Nautical Flags and Relationship advice for Men

You hear the term ‘communicate’ a lot when talking about healthy relationships. Communicate with your spouse. Communicate with your children. Communicate with your loved ones. Books, such as Robert Bolton’s timeless ‘People Skills’ is an excellent reference on the topic of communication.

Now I know I’m not the best at communicating – not in the spoken word anyway! So what is the modern tongue-tired guy to do, especially when engaged in conversation with his romantic partner?

He should use Nautical Flags.

Consider this. Why talk and use long words, when a simple flag would do the same job. When navigating the oceans of love, a man needs to send his partner clear, un-ambiguous signals on his thoughts and feelings. His needs, His desires.

Think about it.

Here’s some of the internationally recognised flags. See how they can apply to your relationship and really smooth things over in the communication department:



Nautical Code:  I am taking in, discharging, or carrying dangerous cargo.

Relationship code: I’ve just eaten a kebab with garlic sauce and/or I’m about to drop a brown note.




Nautical Code: Yes.

Relationship Code: Says it all.




Nautical Code: I am manoeuvring with difficulty; keep clear.

Relationship code: Don’t talk to me while I move this heavy object and/or build this IKEA flat-pack




Nautical Code: I am directing my course starboard.

Relationship code: I’m taking a short-cut.




Nautical Code:  I am disabled; communicate with me.

Relationship code: I just need to hear your sweet, sweet voice, my love




Nautical Code: I require a pilot.

Relationship code: Take me to bed



Nautical Code: I have a pilot on board.

Relationship code: I know where this night is headed (wink while waving this flag for extra effect)




Nautical Code: Coming alongside.

Relationship code: I’m about to give you a ‘no expectations’ hug, just because I fancy you.




Nautical Code: I am on fire and have dangerous cargo. Keep clear.

Relationship code: I’m super angry, possibly at you. Leave me alone for a bit to calm down.




Nautical Code: I wish to communicate with you.

Relationship code: I’m no longer waving the ‘Juliet’ flag and wish to resume waving other non-angry flags at you.




Nautical Code: My vessel is stopped; making no way.

Relationship code: I don’t want to go to IKEA, nor do I want to mow the backyard.




Nautical Code: No or negative.

Relationship code: No or negative.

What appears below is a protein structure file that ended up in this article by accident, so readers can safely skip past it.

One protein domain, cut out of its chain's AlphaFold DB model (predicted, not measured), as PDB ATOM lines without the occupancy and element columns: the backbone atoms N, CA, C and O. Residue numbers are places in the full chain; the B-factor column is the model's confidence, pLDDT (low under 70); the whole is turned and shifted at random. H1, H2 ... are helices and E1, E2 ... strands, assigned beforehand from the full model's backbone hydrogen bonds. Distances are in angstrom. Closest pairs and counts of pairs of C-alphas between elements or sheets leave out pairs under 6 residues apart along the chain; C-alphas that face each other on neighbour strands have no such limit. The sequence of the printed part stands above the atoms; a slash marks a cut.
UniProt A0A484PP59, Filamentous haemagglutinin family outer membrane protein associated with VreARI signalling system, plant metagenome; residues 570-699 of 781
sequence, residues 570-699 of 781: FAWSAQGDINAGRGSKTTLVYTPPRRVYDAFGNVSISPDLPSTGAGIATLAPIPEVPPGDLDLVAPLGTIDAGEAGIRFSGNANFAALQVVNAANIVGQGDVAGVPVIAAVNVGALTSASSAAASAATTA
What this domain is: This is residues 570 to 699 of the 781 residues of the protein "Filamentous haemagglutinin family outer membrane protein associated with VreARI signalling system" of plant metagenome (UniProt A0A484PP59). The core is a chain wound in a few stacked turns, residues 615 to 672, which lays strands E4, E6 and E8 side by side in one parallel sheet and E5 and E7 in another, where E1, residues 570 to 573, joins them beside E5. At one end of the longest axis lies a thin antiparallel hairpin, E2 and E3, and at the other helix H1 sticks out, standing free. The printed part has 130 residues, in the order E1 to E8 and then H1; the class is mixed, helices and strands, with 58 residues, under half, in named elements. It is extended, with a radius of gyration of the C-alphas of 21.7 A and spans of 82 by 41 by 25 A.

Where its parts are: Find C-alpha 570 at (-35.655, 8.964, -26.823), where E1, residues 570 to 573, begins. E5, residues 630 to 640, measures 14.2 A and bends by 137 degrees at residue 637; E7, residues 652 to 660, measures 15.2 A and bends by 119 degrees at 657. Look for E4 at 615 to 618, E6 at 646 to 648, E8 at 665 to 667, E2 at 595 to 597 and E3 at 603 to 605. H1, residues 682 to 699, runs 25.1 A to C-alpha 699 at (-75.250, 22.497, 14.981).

Nautical Code: Man overboard.

Relationship code: Out with the boys. Don’t wait up for daddy.



Nautical Code: All personnel return to ship; proceeding to sea.

Relationship code: Everyone up to the table. Dinner is ready (can be used for children, too)



Nautical Code: Ship meets health regulations; request clearance into port.

Relationship code: My man-flu has thankfully eased and I am no longer at risk of immediate death. Come over here and kiss me like you mean it.




Nautical Code: None.

Relationship code: I’ve got no ideas on what you should do in that situation (a response to when your special lady friend asks for advice)



Nautical Code: Do not pass ahead of me.

Relationship code: I bags the toilet first when we get home.



Nautical Code: You are running into danger.

Relationship code: That’s really annoying me. Alternative meaning: concentrate on the road, honey.




Nautical Code: I require assistance.

Relationship code: Can you please make me breakfast?



Nautical Code:  I require medical assistance.

Relationship code: Man-flu ahead. Look after me.




Nautical Code:  I am dragging anchor.

Relationship code: This shopping trolley is heavy and I am board.



Nautical Code:  I require a tug.

Relationship code: hmmmmm



Nautical Code: Stop carrying out your intentions and watch for my signals

Relationship code: Please, please, just be quiet and listen.



Nautical Code:  Message is understood.

Relationship code: Yes dear.

After talking to some of the guys at work, it was evident that one flag was missing. One flag that almost every guy should have at his disposal. The one flag that will be hoisted often. The flag that gets hoisted when none other fits. That flag? The White Flag!

Best of luck, fellas!



  1. Pingback: Nautical Flags and Relationships – for the Ladies | vidinsinbrisbane
  2. Mystic

    Reblogged this on divorced doodling and commented:
    Relationships can be so difficult sometimes. You just don’t know what he means – specially in a new relationship. Vidins has broken it all down for you with the help of nautical flags. No, you really don’t have to worry about learning all those flags up, expecting your love interest to wave them at you in an attempt to communicate. It’s all interpreted for you here – those grunts and grumps and the ignoring – this is what it means. Mostly it isn’t serious -but then I suspect Vidins’s humorous writing deals with established relationships. Not those nervous wobbly beginnings which shoot around with the nervous energy of rockets, sometimes sky high and sometimes down in the pits. Interpreting the new guy takes some skill. In the meantime, as you get to know him, don’t chew your nails to bits, just laugh at these and recognise many of your past lovers in these behaviours.
    My favourite is –
    MIKE – my vessel is stopped; making no way.
    Relationship code: I don’t want to go to IKEA, nor do I want to mow the backyard.
    Some of them are communications I don’t want to hear from my partner – such as BRAVO ( check blogpost for this one) but what do you do if that’s what he wants to communicate about? Take note I guess. Sigh.
    But then again, he probably isn’t that interested in your PMS either but listens to you because you are speaking.

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